Barbarian Papiriana Family

By Native Affairs

Gangs are usually in the spotlight for all the wrong reasons, but in Ōpōtiki the Mongrel Mob Barbarians are trying to be more community-minded.

The gang recently joined police and fire officers to collect kai for the Ōpōtiki community foodbank, administered by Whakaatu Whanaunga Trust.

Students from Ōpōtiki’s Toi Ohomai Institute of Technology Media Studies course, interviewed the gang’s president, Tiwana Taiatini and put together a story on the foodbank’s annual appeal and the gang’s plans.

Mr Taiatini said the members were not just gang members, but were tangata whenua and fathers.

“That’s what we’re here to do as a Barbarian family is to provide better men, better fathers, and grandfathers and to become better leaders for our families.”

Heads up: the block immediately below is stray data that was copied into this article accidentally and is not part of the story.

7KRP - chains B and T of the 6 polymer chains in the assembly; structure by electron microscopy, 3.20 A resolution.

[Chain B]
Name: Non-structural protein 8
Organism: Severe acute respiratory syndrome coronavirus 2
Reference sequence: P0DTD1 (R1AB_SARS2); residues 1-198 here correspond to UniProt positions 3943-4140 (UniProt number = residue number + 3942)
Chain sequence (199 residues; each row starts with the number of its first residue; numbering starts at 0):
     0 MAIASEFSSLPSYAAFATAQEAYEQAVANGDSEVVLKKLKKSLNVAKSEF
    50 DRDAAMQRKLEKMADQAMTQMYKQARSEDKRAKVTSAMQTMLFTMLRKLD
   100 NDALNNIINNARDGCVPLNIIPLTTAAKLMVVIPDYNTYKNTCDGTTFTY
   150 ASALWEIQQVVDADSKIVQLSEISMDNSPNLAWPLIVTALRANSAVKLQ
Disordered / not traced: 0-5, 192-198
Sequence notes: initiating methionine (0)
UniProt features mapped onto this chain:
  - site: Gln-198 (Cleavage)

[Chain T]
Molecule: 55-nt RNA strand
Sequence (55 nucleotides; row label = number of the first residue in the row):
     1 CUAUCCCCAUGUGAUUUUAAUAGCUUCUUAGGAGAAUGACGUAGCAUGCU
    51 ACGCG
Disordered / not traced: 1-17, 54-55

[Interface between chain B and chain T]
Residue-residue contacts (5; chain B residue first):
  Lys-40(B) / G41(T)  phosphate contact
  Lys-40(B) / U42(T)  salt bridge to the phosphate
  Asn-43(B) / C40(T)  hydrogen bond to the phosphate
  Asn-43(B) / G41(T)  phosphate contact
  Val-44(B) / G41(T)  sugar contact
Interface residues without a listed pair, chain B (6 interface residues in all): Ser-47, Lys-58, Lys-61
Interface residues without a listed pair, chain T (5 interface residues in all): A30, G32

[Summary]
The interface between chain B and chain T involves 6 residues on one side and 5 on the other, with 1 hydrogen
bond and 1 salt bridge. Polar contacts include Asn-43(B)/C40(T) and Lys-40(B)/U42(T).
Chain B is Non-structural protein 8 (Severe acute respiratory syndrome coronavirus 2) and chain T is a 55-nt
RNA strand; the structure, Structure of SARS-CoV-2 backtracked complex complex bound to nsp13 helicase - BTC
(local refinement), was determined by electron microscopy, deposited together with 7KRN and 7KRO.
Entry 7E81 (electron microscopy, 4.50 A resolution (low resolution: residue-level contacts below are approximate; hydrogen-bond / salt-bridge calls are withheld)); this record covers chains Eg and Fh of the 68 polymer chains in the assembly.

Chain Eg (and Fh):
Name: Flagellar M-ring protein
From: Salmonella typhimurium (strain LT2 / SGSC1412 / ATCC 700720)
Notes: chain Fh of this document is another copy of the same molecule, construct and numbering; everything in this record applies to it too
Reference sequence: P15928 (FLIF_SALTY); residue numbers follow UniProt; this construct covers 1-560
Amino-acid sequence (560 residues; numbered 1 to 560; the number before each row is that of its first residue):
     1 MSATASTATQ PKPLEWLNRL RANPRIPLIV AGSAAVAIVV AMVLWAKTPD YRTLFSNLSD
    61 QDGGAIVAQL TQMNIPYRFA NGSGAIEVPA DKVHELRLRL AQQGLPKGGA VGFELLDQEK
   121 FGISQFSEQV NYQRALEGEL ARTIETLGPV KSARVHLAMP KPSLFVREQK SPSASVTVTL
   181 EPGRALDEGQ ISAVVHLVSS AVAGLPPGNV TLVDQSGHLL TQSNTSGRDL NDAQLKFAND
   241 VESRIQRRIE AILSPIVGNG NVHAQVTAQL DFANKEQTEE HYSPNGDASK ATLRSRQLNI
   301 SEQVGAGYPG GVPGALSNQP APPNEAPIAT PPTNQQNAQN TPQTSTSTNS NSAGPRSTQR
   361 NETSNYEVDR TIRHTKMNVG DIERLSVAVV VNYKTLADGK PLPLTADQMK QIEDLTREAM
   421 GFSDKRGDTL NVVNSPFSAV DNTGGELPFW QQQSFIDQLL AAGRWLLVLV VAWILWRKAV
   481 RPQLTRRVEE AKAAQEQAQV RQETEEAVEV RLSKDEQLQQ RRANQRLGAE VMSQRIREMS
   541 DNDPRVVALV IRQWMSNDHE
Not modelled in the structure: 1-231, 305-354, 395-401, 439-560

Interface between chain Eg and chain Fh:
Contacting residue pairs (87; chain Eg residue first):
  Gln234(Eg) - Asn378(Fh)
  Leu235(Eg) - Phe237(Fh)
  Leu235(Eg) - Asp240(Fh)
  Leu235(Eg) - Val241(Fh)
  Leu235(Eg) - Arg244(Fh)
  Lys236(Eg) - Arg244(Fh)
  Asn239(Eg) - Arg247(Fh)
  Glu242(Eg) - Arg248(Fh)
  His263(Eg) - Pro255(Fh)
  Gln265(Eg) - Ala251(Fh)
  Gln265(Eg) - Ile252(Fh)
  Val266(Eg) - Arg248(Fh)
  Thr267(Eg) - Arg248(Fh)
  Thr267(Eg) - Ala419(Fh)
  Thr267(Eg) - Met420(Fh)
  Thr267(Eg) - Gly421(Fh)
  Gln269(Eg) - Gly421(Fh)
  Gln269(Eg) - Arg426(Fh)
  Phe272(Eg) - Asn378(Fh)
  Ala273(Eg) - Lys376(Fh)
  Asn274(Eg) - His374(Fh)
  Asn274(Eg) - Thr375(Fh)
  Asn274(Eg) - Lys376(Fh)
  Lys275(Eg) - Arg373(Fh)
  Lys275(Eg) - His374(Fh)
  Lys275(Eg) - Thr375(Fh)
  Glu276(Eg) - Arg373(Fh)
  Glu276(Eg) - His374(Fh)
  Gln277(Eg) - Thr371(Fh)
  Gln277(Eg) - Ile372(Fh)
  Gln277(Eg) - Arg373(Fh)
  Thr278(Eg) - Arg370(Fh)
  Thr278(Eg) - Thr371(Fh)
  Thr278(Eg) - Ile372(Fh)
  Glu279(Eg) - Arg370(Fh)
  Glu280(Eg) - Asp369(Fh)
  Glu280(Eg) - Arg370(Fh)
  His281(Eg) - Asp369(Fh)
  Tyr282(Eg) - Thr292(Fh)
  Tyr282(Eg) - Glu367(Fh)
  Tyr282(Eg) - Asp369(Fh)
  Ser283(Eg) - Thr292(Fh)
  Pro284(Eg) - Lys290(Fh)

One young member of the Barbarians said he joined the food bank annual appeal to give back something to the community, do some good and show people they want to make a difference.

Taiatini said young gang members needed positive role models, to be around positive people and learn “pro-social” behaviour.

“They need to understand that being part of the community creates a sense of belonging and makes them feel good.  The direction the Barbarians are shifting is to make us accountable for ourselves and our families.”

The gang was approached by Whakaatu Whanaunga Trust to take part in the food bank annual appeal, collecting kai house to house.

As they set off with a police car in the lead, Taiatini said the gang was willing to work with any organisation to address community issues such as poverty, domestic violence and substance abuse.

Taiatini said people needed to reconnect with their whakapapa and true identity as Māori because many gang members had lost their culture.

He said the Mongrel Mob Barbarians in Ōpōtiki learn their pepeha, who their chiefs are and where they come from.

(Article co-author credit: Ōpōtiki Toi Ohomai Institute of Technology media studies students)